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History of Art

Entry requirements


A level

A*,A,A

Typical A Level offer: A*AA Some Colleges require: A Level in an essay-based subject

International Baccalaureate Diploma Programme

40-42

776 at Higher Level Some Colleges require: Higher Level in an essay-based subject

UCAS Tariff

152

We've calculated how many Ucas points you'll need for this course.

You may also need to…

Attend an interview

About this course


Course option

3.0years

Full-time | 2022

Subject

History of art

Fine collections of works of art, well-stocked libraries and the spectacular architectural environment on your doorstep mean that studying History of Art at Cambridge is particularly rewarding. Our course covers a wide spectrum of art and architecture, from the medieval to modern and contemporary periods. The aim is to foster a wide and deep understanding of art and architecture, and to help you develop visual literacy and awareness, as well as a range of critical and analytical skills.

The Uni


Course locations:

Jesus

Open application

Trinity Hall

Pembroke

Clare

Homerton

Churchill

Magdalene

Queens'

Murray Edwards

Trinity

Christ's

Corpus Christi

Sidney Sussex

Emmanuel

Fitzwilliam

St John's

Downing

Newnham

St Edmund's

Wolfson

Peterhouse

Selwyn

Hughes Hall

King's

Gonville & Caius

Lucy Cavendish

Department:

History of Art

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What students say


How do students rate their degree experience?

The stats below relate to the general subject area/s at this university, not this specific course. We show this where there isn’t enough data about the course, or where this is the most detailed info available to us.

History of art

Sorry, no information to show

This is usually because there were too few respondents in the data we receive to be able to provide results about the subject at this university.


Who studies this subject and how do they get on?

87%
UK students
13%
International students
21%
Male students
79%
Female students
96%
2:1 or above
0%
First year drop out rate

Most popular A-Levels studied (and grade achieved)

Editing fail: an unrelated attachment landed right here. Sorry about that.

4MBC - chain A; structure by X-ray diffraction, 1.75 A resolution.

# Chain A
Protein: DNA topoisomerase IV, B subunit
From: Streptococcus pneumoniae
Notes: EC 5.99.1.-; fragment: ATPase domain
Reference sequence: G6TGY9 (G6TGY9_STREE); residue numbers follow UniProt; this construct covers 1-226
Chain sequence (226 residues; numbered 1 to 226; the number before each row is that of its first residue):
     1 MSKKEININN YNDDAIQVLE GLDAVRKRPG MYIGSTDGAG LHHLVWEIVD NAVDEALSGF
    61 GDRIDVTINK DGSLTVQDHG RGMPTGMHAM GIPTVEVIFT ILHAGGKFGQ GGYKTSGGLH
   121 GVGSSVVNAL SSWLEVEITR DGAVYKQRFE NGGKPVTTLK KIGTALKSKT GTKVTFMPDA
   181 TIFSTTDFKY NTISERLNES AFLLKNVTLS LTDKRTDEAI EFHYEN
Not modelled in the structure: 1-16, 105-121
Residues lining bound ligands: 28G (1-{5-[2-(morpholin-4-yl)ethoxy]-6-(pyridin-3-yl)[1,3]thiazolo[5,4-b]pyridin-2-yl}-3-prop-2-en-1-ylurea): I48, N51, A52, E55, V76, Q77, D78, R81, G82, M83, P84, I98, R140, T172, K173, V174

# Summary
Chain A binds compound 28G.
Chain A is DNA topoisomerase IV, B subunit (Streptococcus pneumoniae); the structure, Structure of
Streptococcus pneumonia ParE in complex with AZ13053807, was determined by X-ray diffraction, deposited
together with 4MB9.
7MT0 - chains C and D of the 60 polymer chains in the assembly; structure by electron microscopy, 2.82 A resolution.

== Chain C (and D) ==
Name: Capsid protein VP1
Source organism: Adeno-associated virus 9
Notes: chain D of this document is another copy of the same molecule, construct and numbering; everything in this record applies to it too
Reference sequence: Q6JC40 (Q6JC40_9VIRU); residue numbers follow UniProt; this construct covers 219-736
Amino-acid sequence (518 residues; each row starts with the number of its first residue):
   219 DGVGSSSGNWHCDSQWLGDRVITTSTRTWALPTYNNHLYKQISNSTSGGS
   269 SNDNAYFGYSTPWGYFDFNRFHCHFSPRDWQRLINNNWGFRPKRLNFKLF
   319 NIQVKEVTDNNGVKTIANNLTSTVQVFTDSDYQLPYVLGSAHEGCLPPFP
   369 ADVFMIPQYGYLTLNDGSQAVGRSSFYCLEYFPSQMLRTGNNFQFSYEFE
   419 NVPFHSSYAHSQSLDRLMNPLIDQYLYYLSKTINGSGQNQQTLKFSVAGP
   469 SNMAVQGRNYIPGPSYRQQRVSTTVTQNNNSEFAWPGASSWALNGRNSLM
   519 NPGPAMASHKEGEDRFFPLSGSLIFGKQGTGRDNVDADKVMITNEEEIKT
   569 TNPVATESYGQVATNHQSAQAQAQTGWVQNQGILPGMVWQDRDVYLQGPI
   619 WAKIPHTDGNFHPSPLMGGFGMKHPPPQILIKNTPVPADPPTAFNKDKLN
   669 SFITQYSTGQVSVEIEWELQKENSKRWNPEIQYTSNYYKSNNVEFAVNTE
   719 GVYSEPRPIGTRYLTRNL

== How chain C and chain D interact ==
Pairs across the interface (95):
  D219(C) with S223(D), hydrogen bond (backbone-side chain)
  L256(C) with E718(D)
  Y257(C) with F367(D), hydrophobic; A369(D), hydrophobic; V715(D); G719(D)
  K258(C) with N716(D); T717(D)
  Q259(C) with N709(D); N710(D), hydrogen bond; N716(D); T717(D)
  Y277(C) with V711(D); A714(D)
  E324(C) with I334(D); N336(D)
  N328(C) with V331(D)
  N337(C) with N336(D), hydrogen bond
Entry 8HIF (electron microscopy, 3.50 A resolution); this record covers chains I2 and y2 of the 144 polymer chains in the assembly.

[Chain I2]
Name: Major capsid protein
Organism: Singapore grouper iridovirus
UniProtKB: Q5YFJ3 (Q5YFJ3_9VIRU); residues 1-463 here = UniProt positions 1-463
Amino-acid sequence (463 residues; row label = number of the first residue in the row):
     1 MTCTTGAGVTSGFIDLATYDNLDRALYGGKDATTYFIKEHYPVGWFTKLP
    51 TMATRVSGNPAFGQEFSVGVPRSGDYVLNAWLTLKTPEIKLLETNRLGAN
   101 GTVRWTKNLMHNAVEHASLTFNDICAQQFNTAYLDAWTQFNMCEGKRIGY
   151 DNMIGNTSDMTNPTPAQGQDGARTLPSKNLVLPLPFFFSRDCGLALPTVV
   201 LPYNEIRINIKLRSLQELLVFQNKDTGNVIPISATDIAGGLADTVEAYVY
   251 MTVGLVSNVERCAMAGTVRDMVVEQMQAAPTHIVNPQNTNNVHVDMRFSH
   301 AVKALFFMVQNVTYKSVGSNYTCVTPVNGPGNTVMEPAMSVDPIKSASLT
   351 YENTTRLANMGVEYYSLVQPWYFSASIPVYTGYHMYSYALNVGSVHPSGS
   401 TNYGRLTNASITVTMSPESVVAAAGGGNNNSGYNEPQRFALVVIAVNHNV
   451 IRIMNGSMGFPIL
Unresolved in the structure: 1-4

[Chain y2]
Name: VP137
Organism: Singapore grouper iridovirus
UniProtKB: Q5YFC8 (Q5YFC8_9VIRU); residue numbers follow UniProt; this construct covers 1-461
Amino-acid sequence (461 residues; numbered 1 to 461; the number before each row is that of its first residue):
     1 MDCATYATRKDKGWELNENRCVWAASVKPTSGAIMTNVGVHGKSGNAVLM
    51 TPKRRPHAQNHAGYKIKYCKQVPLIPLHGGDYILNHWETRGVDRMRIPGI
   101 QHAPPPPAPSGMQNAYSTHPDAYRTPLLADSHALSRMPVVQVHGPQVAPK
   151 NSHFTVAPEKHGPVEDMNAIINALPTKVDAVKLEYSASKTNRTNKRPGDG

A
A*
A*

After graduation


The stats in this section relate to the general subject area/s at this university – not this specific course. We show this where there isn't enough data about the course, or where this is the most detailed info available to us.

History

What are graduates doing after six months?

This is what graduates told us they were doing (and earning), shortly after completing their course. We've crunched the numbers to show you if these immediate prospects are high, medium or low, compared to those studying this subject/s at other universities.

£23,000
high
Average annual salary
97%
med
Employed or in further education
68%
high
Employed in a role where degree was essential or beneficial

Top job areas of graduates

17%
Artistic, literary and media occupations
17%
Media professionals
11%
Sales, marketing and related associate professionals

This is a category for graduates taking a wide range of courses that don’t fall neatly into a subject group, so be aware that the stats you see here may not be a very accurate guide to the outcomes for the specific course you’re interested in. Management, finance, marketing, education and jobs in the arts are some of the typical jobs for these graduates, but it's sensible to go on open days and talk to tutors about what you might expect from the course, and what previous graduates did.

What about your long term prospects?

Looking further ahead, below is a rough guide for what graduates went on to earn.

History and archaeology

The graph shows median earnings of graduates who achieved a degree in this subject area one, three and five years after graduating from here.

£23k

£23k

£30k

£30k

£41k

£41k

Note: this data only looks at employees (and not those who are self-employed or also studying) and covers a broad sample of graduates and the various paths they've taken, which might not always be a direct result of their degree.

Explore these similar courses...